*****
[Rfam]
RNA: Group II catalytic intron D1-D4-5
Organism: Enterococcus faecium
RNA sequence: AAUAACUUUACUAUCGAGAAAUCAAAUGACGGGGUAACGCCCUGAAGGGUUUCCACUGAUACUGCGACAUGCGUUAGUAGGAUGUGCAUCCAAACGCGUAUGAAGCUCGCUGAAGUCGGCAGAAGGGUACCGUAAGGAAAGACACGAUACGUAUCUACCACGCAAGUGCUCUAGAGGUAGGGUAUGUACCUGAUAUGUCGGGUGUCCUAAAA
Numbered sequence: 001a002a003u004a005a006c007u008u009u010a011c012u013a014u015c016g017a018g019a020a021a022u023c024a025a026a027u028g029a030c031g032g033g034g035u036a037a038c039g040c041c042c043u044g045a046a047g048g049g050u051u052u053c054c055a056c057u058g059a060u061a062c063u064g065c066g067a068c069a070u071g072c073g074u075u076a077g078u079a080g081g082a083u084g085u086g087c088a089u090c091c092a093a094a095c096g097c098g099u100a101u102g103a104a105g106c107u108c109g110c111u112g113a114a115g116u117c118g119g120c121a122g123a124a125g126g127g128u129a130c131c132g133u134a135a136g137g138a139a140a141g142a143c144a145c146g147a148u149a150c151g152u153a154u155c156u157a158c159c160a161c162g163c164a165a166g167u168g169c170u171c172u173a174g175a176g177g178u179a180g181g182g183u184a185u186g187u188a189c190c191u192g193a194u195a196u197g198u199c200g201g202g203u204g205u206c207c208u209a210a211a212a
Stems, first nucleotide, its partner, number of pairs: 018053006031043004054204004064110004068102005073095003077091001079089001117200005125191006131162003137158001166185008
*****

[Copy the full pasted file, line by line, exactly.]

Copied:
[Rfam]
RNA: Group II catalytic intron D1-D4-5
Organism: Enterococcus faecium
RNA sequence: AAUAACUUUACUAUCGAGAAAUCAAAUGACGGGGUAACGCCCUGAAGGGUUUCCACUGAUACUGCGACAUGCGUUAGUAGGAUGUGCAUCCAAACGCGUAUGAAGCUCGCUGAAGUCGGCAGAAGGGUACCGUAAGGAAAGACACGAUACGUAUCUACCACGCAAGUGCUCUAGAGGUAGGGUAUGUACCUGAUAUGUCGGGUGUCCUAAAA
Numbered sequence: 001a002a003u004a005a006c007u008u009u010a011c012u013a014u015c016g017a018g019a020a021a022u023c024a025a026a027u028g029a030c031g032g033g034g035u036a037a038c039g040c041c042c043u044g045a046a047g048g049g050u051u052u053c054c055a056c057u058g059a060u061a062c063u064g065c066g067a068c069a070u071g072c073g074u075u076a077g078u079a080g081g082a083u084g085u086g087c088a089u090c091c092a093a094a095c096g097c098g099u100a101u102g103a104a105g106c107u108c109g110c111u112g113a114a115g116u117c118g119g120c121a122g123a124a125g126g127g128u129a130c131c132g133u134a135a136g137g138a139a140a141g142a143c144a145c146g147a148u149a150c151g152u153a154u155c156u157a158c159c160a161c162g163c164a165a166g167u168g169c170u171c172u173a174g175a176g177g178u179a180g181g182g183u184a185u186g187u188a189c190c191u192g193a194u195a196u197g198u199c200g201g202g203u204g205u206c207c208u209a210a211a212a
Stems, first nucleotide, its partner, number of pairs: 018053006031043004054204004064110004068102005073095003077091001079089001117200005125191006131162003137158001166185008